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Does Getting Braces Always Include Retainers, Headgear, And Other Treatment Methods?

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If you know much about braces, chances are that you've heard of other treatment methods that are sometimes used alongside them, like retainers. You might find yourself wondering what these other methods are used for and if they're strictly necessary when you're getting braces. If you're curious about it, here's a look at three of the most commonly used additional treatment methods with braces.


Dental spacers are rarely noticed by others but still play a big role in adequately spacing out your teeth during braces treatment. As the name implies, spacers are designed to push teeth slightly apart from one another, creating more space between them. This is a gentle process and is usually only performed when teeth are tightly cramped together. If overcrowding is your problem, you may need this treatment.

Dental spacers aren't very visible. They look a lot like small, stiff rubber bands that are placed between the teeth. As the teeth gradually move further apart from each other, the pressure decreases, and eventually, the band will either be removed or fall out on its own once there's adequate space.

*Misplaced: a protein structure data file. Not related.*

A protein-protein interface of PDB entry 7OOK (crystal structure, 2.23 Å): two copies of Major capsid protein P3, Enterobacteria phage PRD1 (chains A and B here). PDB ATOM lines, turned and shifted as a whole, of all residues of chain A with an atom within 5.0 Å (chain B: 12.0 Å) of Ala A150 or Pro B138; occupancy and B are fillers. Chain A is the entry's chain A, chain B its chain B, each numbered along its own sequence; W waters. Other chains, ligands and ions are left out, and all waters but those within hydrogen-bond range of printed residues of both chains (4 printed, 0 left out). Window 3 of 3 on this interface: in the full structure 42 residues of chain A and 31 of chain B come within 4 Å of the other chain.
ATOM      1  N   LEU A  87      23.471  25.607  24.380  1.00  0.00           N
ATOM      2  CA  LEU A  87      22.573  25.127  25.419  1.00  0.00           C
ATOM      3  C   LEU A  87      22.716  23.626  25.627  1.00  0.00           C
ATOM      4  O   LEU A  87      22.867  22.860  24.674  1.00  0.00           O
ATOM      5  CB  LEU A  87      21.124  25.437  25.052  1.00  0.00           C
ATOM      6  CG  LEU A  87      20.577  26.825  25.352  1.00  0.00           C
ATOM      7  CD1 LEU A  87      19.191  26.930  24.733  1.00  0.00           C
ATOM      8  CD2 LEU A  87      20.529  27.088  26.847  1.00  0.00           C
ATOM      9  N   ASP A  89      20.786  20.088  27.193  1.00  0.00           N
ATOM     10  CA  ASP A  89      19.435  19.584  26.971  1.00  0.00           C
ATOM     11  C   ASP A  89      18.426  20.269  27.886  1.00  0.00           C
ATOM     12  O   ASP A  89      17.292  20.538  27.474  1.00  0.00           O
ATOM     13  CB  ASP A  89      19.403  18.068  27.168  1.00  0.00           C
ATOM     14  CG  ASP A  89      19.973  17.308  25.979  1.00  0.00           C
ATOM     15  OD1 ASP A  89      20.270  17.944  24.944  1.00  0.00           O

Retainers are another method that's almost always used with braces, although you might not get one until you're completely finished with your braces treatment. Retainers are designed to gently move teeth, but they're mostly used for securing and locking in the position of the teeth once braces have completed their work.

These days, retainers tend to be made of transparent plastic to have as little impact on your appearance as possible. Some dentists will suggest you start with a retainer, but it depends upon your personal dental needs. In any case, you can likely expect to need to wear one at night while you're asleep once your braces have been removed.


Headgear is one of those dental appliances that makes people feel nervous looking at it, but it's really not bad. A small bit of metal will stick out the front of the mouth while a strap goes around the back of the neck to hold it in place. Like retainers, most of the time headgear is only needed to be worn at night.

Dental headgear is designed to stop the forward motion of the jaw in growing mouths, so it's usually used with children, not adults. In some cases, it may be added on with braces treatment in order to help move the jaw backward if it's sticking out too far. Small brackets will be put in place over your rear molars, and then the headgear slides into those brackets, gently pulling back on either the upper or lower jaw. Headgear is temporary and rarely used for adults, so you may not need this one at all.